04.16.21

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EPOLeaks on Misleading the Bundestag — Part 20: Taking Stock

Posted in Europe, Finance, Patents at 12:07 am by Dr. Roy Schestowitz

Series index:

  1. The EPO Bundestagate — Part 1: How the Bundestag Was (and Continues to be) Misled About EPO Affairs
  2. The EPO Bundestagate — Part 2: Lack of Parliamentary Oversight, Many Questions and Few Answers…
  3. The EPO Bundestagate — Part 3: A “Minor Interpellation” in the German Bundestag
  4. The EPO Bundestagate — Part 4: Parroting the GDPR-Compliance Myth
  5. The EPO Bundestagate — Part 5: The Federal Eagle’s Disconcerting Metamorphosis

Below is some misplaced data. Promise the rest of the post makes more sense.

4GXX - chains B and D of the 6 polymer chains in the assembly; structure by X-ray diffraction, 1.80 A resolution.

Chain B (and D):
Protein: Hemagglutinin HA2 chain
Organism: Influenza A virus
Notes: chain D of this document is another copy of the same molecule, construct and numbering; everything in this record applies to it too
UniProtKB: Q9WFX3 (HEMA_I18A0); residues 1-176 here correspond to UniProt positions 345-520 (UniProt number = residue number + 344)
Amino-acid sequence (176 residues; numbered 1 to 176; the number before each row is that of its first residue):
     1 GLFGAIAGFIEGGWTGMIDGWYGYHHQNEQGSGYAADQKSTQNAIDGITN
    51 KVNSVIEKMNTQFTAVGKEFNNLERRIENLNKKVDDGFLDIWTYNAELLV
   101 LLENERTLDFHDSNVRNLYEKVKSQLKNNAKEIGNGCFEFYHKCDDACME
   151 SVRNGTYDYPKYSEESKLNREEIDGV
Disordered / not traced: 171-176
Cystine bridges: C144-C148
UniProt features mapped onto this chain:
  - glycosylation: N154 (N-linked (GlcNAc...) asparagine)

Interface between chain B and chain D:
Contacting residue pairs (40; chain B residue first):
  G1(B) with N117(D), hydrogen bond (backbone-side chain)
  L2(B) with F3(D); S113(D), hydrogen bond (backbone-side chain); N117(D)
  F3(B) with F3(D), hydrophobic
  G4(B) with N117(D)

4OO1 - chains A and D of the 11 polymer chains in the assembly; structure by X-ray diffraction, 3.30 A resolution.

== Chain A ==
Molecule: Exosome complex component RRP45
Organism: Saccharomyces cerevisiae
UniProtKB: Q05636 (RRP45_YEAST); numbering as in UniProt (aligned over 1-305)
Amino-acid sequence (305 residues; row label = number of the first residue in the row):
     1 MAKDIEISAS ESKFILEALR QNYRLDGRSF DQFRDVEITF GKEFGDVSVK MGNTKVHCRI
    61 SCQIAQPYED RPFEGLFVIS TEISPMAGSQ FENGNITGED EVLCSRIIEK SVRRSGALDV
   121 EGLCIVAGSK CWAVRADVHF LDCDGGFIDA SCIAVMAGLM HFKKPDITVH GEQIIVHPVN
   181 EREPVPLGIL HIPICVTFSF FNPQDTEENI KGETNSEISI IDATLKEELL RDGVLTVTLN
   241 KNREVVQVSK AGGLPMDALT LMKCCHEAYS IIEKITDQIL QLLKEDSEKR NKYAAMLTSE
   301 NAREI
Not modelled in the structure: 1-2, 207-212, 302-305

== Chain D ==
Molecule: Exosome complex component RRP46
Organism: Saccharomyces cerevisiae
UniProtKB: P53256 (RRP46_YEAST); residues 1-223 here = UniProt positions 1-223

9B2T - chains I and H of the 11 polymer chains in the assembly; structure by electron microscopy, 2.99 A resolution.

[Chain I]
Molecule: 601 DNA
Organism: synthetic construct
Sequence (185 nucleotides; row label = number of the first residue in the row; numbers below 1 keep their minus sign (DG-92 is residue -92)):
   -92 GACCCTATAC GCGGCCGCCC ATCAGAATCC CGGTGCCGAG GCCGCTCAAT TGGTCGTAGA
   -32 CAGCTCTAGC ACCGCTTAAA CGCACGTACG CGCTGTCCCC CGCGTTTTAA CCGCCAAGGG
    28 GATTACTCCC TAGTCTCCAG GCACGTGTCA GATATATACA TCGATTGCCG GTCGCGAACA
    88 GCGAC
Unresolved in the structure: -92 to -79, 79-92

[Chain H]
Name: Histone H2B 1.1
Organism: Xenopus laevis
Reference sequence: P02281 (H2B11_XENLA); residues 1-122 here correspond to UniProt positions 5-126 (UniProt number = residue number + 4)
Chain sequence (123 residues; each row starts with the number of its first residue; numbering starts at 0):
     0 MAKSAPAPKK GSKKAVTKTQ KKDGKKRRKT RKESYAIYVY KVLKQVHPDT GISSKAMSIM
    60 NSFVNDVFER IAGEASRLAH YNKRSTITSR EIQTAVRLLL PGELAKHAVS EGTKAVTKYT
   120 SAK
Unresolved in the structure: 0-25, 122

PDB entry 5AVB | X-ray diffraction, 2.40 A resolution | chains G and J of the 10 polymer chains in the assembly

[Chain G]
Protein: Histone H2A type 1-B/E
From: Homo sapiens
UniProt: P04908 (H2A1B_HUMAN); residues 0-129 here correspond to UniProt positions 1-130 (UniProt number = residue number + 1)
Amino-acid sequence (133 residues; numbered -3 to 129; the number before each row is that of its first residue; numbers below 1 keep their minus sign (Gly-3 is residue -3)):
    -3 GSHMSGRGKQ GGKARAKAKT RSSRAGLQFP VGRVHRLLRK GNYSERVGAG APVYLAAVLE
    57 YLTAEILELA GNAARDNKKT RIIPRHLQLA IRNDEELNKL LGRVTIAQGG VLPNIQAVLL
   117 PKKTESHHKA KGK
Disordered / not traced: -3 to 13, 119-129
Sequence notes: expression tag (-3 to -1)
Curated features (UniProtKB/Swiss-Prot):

6. EPOLeaks on Misleading the Bundestag — Part 6: Dr Petri Starts the Ball Rolling…
  7. EPOLeaks on Misleading the Bundestag — Part 7: Ms Voßhoff Alerts the Bundestag…
  8. EPOLeaks on Misleading the Bundestag — Part 8: The EPO’s Tweedledum, Raimund Lutz
  9. EPOLeaks on Misleading the Bundestag — Part 9: A Veritable Virtuoso of Legal Sophistry
  10. EPOLeaks on Misleading the Bundestag — Part 10: A Faithful Lapdog Despised and Reviled by EPO Staff
  11. EPOLeaks on Misleading the Bundestag — Appendix (Benoît Battistelli’s Vichy Syndrome): Georges Henri Léon Battistelli and Charles Robert Battistelli
  12. EPOLeaks on Misleading the Bundestag — Part 11: The BMJV’s Tweedledee: Dr Christoph Ernst
  13. EPOLeaks on Misleading the Bundestag — Part 12: A Worthy Successor to His Mentor?
  14. EPOLeaks on Misleading the Bundestag — Part 13: The Failed Promise of a “Good Governance” Guru…
  15. EPOLeaks on Misleading the Bundestag — Part 14: The Notorious Revolving Door
  16. EPOLeaks on Misleading the Bundestag — Part 15: Different Strokes for Different Folks
  17. EPOLeaks on Misleading the Bundestag — Part 16: An Inimitable Duo